Whether we feel it or not, the earth moves beneath us

"The den"

“The den”

It was the first night this year that didn’t fall so hard. If it had been a theater production and a light cue, they changed the fadeout from 30 seconds to 60. Though unseen, hope stirred underground and you could remember what spring felt like still, it was there with all the other seasons on the bench, warming up. And in the morning the sky went from gray to pink like it was blushing, and then back to gray again.

Those vignettes from the weekend you scan through and edit on your phone, where you went, what you did: Charlotte swinging her legs underneath the table at a food court in the mall, her feet still not touching the ground when she sits. Time gives no warning when it’s come to the edges of things; it crosses over without notice, keeps its own schedule.

For a while we tried to pretend with our house it was still a grown-up house, that kids didn’t really live there, that we could put everything in a box at the end of the day and stow it. I worked to enforce rules about how shoes get arranged by the front door…the importance of putting things away…and then this January I just stopped, and now everything’s crooked and beaten up, and I don’t care. There’s probably popcorn kernels in the sofa still from Saturday night.

Now with all the hustle and bustle of kids coming and going at our house, the real sense it’s like a TV sitcom, I’ll sometimes step out of the frame and regard myself, and think I should be more fatherly, like I don’t quite fit the role, I’m not right for it. I flicker between feeling not grown up enough or that I’m aging too fast, but maybe that’s the discomfort of middle age, sitting on the seam between youth and what’s coming next, feeling it stretch beneath you.

After the mall I took Charlotte to Starbucks for a cookie and it was warm enough we could sit outside for a bit, but when the clouds took over it went right back to winter and we finished up, drove home, I collected branches and twigs for a fire but never got around to it (making a fire can be like starting a writing project, it demands all your attention and once I start, I can’t stop fiddling with it).

And I had a moment at the Starbucks where I settled back in the sun and smiled, thought “I live here, this is my neighborhood,” and for all the time I resisted identifying with the suburbs and people with money, I relaxed into it, hoped I’d see someone I knew, and we could make small talk, talk about our jobs.

 

About pinklightsabre

William Pearse publishes memoir, travel journals, poetry and prose, and lives in the Pacific Northwest.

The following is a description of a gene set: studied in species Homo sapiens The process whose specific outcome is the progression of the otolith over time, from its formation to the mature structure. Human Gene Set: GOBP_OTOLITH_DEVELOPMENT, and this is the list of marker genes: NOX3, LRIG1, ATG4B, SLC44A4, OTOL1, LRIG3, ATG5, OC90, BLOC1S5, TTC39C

This entry was posted in musings, parenting, writing and tagged , , , , , . Bookmark the permalink.

11 Responses to Whether we feel it or not, the earth moves beneath us

  1. ksbeth says:

    you’re settling into comfort like and old worn leather chair and it’s making you uncomfortable. let yourself sit among the popcorn kernels and be happy.

    Liked by 2 people

  2. walt walker says:

    Great title, great first line. Great second line that helps me better understand the first, which I already liked anyway. Great rhythm in the next two lines, nice balance, good cadence. Kudos on paragraph one. I could say the same about the others too, down to the last. Nice tie-up and bow on the last, by the way. And I relate to the fatherhood bit, wondering if I fit the role, may be better suited to another, with less responsibility. Think about it a lot. I’m in the role though, gotta do it. No choice there. Gotta find a way to win, as they say in the sporting world.

    Liked by 1 person

    • pinklightsabre says:

      Ha, ha, ha. You are freaking funny. Thank you. Glad you relate (I think) on the father role thing. It is odd, flickering out of oneself once in a while. I’m hoping you get a chance in the coming days to read a post/interview I’m doing with a Colorado poet named Rosemerry who’s been my inspiration for a long time now, to do my damnedest to post every day. Something to that that’s noteworthy and coming, I hope you can read. Pulling content out of the B drive, you know. I want to see the Palpatine post! Are you working on it still?

      Like

      • walt walker says:

        Yes, I definitely relate. Will look for the post of which you speak. I took the Palpatine post down a few days ago with intent to soften it, but I reposted it without changing a word. I decided I would go ahead and be angry. But I’ve also decided to single-handedly elevate the quality of our public discourse. There’s too much bullshit-slinging these days. Reminds me of when I was camping with my Boy Scout Troop and the cow pattie toss was an actual, sanctioned activity. I thought it was disgusting and ridiculous, but we’ve achieved new heights of late.

        Like

  3. rossmurray1 says:

    I like the seasonal bench warmers. Put me in, coach!
    A jolly piece, this one.

    Liked by 1 person

  4. Man, that den is awesome. Please tell me it’s actually yours and not some stock photo from Getty.

    Liked by 1 person

  5. byebyebeer says:

    This is such a happy, pleasant post. I love getting those feelings of belonging where we live or at work. And often I feel too silly or not motherly enough…also getting glimpses that my girls are heading to the next stage and I don’t know what comes next. It’s scary sometimes, and then there’s the line here about swinging feet not quite touching the ground…perfect.

    Liked by 1 person

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